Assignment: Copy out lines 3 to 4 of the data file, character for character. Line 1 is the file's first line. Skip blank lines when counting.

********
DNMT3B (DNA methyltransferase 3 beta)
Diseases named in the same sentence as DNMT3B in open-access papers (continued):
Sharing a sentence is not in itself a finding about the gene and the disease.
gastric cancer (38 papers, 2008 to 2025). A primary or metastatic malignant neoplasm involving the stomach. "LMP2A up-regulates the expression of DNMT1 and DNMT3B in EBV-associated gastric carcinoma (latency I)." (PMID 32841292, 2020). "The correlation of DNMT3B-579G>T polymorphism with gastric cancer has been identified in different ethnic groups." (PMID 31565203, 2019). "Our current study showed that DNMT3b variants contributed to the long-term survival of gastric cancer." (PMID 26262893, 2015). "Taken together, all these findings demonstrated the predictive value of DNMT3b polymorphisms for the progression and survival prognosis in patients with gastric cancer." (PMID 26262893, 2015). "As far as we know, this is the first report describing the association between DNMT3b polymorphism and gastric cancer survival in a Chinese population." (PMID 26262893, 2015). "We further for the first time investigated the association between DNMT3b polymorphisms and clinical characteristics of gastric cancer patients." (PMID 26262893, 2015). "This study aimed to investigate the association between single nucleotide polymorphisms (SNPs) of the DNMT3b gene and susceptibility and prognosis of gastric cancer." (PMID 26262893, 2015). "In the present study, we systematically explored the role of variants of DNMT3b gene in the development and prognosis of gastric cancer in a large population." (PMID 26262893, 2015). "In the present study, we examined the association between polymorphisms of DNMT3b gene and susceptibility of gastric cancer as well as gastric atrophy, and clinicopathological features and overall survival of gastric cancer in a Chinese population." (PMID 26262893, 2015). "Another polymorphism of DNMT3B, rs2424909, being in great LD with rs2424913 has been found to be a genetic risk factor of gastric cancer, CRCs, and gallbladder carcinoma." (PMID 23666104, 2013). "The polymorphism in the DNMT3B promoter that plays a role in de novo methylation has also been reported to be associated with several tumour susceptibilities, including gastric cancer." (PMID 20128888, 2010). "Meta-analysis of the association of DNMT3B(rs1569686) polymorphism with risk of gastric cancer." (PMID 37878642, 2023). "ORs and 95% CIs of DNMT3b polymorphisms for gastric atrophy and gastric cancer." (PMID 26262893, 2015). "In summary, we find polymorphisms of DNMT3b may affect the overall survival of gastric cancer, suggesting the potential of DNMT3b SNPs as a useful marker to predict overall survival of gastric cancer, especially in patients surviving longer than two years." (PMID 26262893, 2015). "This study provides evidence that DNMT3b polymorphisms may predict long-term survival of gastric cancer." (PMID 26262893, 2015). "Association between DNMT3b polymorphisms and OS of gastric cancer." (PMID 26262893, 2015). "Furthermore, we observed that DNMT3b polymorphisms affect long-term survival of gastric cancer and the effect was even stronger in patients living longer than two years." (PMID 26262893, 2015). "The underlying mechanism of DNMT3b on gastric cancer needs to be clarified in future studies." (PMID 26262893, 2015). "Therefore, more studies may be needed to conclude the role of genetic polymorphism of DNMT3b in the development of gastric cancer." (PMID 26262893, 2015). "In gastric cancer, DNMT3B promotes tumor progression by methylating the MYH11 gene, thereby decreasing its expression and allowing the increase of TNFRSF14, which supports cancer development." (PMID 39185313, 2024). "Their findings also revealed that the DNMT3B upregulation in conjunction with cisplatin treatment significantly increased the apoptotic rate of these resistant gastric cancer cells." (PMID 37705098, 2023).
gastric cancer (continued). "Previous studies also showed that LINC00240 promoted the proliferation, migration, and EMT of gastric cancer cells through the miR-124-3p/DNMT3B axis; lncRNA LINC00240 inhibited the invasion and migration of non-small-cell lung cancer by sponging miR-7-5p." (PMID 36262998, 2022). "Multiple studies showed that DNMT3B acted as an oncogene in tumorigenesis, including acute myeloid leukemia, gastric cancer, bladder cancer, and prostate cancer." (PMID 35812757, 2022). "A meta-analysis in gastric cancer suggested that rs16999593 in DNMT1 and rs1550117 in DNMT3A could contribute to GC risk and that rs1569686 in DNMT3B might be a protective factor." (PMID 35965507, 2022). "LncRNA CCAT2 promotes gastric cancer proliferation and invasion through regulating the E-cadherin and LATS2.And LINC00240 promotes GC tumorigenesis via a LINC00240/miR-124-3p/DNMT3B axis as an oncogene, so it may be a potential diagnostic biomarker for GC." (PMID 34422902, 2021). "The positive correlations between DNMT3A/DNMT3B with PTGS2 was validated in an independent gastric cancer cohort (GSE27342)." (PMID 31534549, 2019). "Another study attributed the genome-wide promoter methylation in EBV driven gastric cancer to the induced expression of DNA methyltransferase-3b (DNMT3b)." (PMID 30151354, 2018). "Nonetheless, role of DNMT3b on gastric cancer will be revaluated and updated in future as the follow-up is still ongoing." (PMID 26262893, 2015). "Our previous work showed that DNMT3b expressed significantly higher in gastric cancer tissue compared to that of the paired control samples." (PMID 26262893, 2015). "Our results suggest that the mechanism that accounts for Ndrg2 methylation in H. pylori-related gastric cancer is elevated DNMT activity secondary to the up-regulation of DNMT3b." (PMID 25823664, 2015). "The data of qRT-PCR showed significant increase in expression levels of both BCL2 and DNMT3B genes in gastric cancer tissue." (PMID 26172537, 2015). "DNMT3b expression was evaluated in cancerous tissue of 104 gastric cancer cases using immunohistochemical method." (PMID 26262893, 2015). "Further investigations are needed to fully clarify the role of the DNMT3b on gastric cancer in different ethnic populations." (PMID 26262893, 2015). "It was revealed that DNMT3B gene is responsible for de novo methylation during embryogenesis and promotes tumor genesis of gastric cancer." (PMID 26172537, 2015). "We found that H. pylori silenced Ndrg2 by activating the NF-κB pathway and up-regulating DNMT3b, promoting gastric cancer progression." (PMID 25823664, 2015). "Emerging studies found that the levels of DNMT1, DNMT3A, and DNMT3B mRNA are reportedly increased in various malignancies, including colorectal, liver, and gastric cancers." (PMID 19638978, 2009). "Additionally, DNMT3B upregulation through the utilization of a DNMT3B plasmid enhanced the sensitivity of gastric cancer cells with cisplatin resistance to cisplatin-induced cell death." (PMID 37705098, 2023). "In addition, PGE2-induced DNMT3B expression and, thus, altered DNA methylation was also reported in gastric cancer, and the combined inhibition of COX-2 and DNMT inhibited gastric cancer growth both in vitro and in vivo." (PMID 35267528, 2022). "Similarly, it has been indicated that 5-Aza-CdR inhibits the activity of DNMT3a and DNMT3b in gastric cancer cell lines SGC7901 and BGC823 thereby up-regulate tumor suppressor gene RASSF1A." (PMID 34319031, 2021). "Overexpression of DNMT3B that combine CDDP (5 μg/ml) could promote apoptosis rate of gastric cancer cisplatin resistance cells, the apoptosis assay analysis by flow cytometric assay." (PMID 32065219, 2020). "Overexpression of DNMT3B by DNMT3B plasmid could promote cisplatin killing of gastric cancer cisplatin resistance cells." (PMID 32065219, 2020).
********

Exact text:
Sharing a sentence is not in itself a finding about the gene and the disease.
gastric cancer (38 papers, 2008 to 2025). A primary or metastatic malignant neoplasm involving the stomach. "LMP2A up-regulates the expression of DNMT1 and DNMT3B in EBV-associated gastric carcinoma (latency I)." (PMID 32841292, 2020). "The correlation of DNMT3B-579G>T polymorphism with gastric cancer has been identified in different ethnic groups." (PMID 31565203, 2019). "Our current study showed that DNMT3b variants contributed to the long-term survival of gastric cancer." (PMID 26262893, 2015). "Taken together, all these findings demonstrated the predictive value of DNMT3b polymorphisms for the progression and survival prognosis in patients with gastric cancer." (PMID 26262893, 2015). "As far as we know, this is the first report describing the association between DNMT3b polymorphism and gastric cancer survival in a Chinese population." (PMID 26262893, 2015). "We further for the first time investigated the association between DNMT3b polymorphisms and clinical characteristics of gastric cancer patients." (PMID 26262893, 2015). "This study aimed to investigate the association between single nucleotide polymorphisms (SNPs) of the DNMT3b gene and susceptibility and prognosis of gastric cancer." (PMID 26262893, 2015). "In the present study, we systematically explored the role of variants of DNMT3b gene in the development and prognosis of gastric cancer in a large population." (PMID 26262893, 2015). "In the present study, we examined the association between polymorphisms of DNMT3b gene and susceptibility of gastric cancer as well as gastric atrophy, and clinicopathological features and overall survival of gastric cancer in a Chinese population." (PMID 26262893, 2015). "Another polymorphism of DNMT3B, rs2424909, being in great LD with rs2424913 has been found to be a genetic risk factor of gastric cancer, CRCs, and gallbladder carcinoma." (PMID 23666104, 2013). "The polymorphism in the DNMT3B promoter that plays a role in de novo methylation has also been reported to be associated with several tumour susceptibilities, including gastric cancer." (PMID 20128888, 2010). "Meta-analysis of the association of DNMT3B(rs1569686) polymorphism with risk of gastric cancer." (PMID 37878642, 2023). "ORs and 95% CIs of DNMT3b polymorphisms for gastric atrophy and gastric cancer." (PMID 26262893, 2015). "In summary, we find polymorphisms of DNMT3b may affect the overall survival of gastric cancer, suggesting the potential of DNMT3b SNPs as a useful marker to predict overall survival of gastric cancer, especially in patients surviving longer than two years." (PMID 26262893, 2015). "This study provides evidence that DNMT3b polymorphisms may predict long-term survival of gastric cancer." (PMID 26262893, 2015). "Association between DNMT3b polymorphisms and OS of gastric cancer." (PMID 26262893, 2015). "Furthermore, we observed that DNMT3b polymorphisms affect long-term survival of gastric cancer and the effect was even stronger in patients living longer than two years." (PMID 26262893, 2015). "The underlying mechanism of DNMT3b on gastric cancer needs to be clarified in future studies." (PMID 26262893, 2015). "Therefore, more studies may be needed to conclude the role of genetic polymorphism of DNMT3b in the development of gastric cancer." (PMID 26262893, 2015). "In gastric cancer, DNMT3B promotes tumor progression by methylating the MYH11 gene, thereby decreasing its expression and allowing the increase of TNFRSF14, which supports cancer development." (PMID 39185313, 2024). "Their findings also revealed that the DNMT3B upregulation in conjunction with cisplatin treatment significantly increased the apoptotic rate of these resistant gastric cancer cells." (PMID 37705098, 2023).